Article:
The breakup could be blamed on Gorbachev's perestroika and glasnost policies and Yeltsin. The dissolution of the Eastern Bloc and the USSR wasn't forseen when Andropov and Chernenko were in power.


Lies do not become us.

The fact remains that by the time Khruschev had been ousted, the Soviet CPE (Centrally Planned Economy) had already stagnated the whole economic system of the country. The lack of any real economic plan on the part of Brezhnev to resuscitate the death of the economy, helped further to create the conditions in which the U.S.S.R collapsed. While Perestroika and Glasnost helped to accelerate the collapse and break up of the Union, the conditions had long existed. Antropov and Chernenko had been even less capable than Brezhnev at reinventing the economy.

The failure of Gorbachev, lies, in the fact that he provided social reforms that moved away from the former Soviet ideology. To save the Union, Gorbachev should have taken much less radicalized policies at reforming the stagnant economy and proposing a Soviet reform to a system that had failed.
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Defected to the U.S.S.R.: 13 Feb 2008, 15:25
Ideology: Other Leftist
Politburo
Post 11 Feb 2009, 06:09
Quote:
Lies do not become us.


No. They don't.

Quote:
Antropov and Chernenko had been even less capable than Brezhnev at reinventing the economy.


You've made this claim twice now and have done nothing to back it up. I think you're forgetting that Andropov was only Gen Sec for a very short time compared to Brezhnev, Chernenko also. They didn't have time to implement any lasting reform to the planned economy. However Andropov especially knew it was necessary. When he approached Brezhnev about the need to do so in the 1970's, he was laughed out of the room.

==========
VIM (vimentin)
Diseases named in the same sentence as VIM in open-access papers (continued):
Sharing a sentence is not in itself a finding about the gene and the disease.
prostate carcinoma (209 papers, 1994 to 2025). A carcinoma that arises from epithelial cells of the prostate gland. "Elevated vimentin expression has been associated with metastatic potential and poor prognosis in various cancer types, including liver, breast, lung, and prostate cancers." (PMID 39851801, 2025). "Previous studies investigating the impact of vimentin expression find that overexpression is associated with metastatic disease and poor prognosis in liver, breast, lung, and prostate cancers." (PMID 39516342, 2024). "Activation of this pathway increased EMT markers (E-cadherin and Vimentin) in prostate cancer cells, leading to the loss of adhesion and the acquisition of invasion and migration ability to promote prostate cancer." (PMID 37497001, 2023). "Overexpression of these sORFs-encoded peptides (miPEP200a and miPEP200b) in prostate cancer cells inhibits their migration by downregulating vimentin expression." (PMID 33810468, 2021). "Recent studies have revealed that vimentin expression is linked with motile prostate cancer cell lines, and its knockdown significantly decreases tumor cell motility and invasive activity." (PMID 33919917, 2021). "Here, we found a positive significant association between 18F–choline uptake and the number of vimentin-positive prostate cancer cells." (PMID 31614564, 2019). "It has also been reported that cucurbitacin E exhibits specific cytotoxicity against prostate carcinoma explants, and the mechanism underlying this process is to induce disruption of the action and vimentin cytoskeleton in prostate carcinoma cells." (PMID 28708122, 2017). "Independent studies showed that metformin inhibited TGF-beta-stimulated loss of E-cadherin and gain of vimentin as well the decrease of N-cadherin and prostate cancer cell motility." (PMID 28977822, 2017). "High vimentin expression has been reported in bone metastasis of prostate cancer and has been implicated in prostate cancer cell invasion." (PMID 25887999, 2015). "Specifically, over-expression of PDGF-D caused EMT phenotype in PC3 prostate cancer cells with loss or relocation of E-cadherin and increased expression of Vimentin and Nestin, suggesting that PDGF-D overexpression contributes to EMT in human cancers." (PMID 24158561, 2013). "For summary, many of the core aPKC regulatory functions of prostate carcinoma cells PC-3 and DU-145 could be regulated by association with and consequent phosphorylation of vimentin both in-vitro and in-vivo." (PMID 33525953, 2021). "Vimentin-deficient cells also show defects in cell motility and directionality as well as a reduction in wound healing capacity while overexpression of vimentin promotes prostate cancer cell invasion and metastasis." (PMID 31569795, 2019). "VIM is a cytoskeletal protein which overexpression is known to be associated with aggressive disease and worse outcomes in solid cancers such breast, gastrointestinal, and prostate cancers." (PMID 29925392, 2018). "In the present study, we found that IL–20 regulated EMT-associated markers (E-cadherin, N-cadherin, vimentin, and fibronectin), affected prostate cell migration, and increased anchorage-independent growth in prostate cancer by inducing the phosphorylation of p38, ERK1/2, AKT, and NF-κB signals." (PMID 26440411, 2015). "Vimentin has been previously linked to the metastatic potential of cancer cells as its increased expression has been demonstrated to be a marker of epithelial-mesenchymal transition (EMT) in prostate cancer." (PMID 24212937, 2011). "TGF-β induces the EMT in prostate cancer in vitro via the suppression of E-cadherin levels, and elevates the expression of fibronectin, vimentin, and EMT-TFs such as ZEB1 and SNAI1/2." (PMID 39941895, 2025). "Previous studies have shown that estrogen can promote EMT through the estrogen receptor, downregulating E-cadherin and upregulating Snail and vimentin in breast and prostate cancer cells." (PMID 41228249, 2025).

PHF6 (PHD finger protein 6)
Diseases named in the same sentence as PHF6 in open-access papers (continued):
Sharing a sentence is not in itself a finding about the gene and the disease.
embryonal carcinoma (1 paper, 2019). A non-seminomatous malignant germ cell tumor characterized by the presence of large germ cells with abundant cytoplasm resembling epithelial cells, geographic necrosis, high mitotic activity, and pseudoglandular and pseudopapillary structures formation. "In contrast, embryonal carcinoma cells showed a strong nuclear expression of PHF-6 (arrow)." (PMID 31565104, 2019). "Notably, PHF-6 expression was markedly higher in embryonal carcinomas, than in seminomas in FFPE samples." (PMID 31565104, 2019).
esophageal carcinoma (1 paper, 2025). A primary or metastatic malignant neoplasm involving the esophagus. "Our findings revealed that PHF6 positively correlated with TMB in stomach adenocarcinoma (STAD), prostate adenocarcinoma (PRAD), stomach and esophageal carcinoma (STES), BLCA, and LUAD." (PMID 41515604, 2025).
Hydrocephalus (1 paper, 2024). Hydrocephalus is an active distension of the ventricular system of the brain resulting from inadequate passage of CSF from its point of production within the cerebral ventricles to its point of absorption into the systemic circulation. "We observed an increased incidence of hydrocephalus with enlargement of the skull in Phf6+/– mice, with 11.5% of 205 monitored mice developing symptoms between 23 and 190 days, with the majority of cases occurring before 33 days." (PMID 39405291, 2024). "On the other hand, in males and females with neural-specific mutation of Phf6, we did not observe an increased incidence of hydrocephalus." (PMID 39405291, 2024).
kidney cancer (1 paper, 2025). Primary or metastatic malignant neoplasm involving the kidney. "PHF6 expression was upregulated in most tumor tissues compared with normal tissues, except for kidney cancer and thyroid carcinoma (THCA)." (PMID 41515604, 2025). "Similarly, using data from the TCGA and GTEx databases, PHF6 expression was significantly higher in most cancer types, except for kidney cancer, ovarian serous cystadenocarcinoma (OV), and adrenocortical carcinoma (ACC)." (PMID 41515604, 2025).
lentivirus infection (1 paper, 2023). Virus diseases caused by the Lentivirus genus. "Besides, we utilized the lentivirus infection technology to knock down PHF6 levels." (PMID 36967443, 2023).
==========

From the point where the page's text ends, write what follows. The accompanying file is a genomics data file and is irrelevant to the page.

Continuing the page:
As I've argued on this forum several times, the answer to the gradual stagnation of the planned economy wasn't to destroy it, but to repair the deficiencies which had developed. I believe implementing technocracy - which advocates a planned economy - could have done this.
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Defected to the U.S.S.R.: 28 Jan 2009, 11:41
New Comrade (Say hi & be nice to me!)
Post 11 Feb 2009, 15:44
While Chernenko and Andropov had been incapable of reforming the economy, due to their short stints in power. The belief lies in the fact that they had been from the Stalinist-Brezhnev school of thought. Although slight economic reforms may have been initiated, the U.S.S.R had to have the whole system revamped, the economy diversified, and the culture of lies, and disputable data that bureaucrats with in the frame work of the CPE had learned since Stalin's reign; needed to end.

Besides, I really don't think that the collapse was unavoidable, especially since movements in Poland especially and Czechoslovakia had been already strong within the 1970s. The Martial law of 1981, proved how fallible and weak the Polish government was, and even at that, the Junta could not truly restore any sort of power or desire to continue on the experiment.

The ultimate failure of the socialist experiment in the U.S.S.R and Eastern Europe, is the failure of the Centrally Planned Economy. Which, was bound to happen, whether or not Chernenko and Andropov had made any massive changes. The global economic situation, the massive overspending on the military, only further hindered any effective economic lifeline that the Soviets could provide to their own system.
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Defected to the U.S.S.R.: 30 Nov 2007, 08:37
Unperson
Post 11 Feb 2009, 20:25
The economy didn't need diversification. It was as diverse as could be. It needed optimization of production.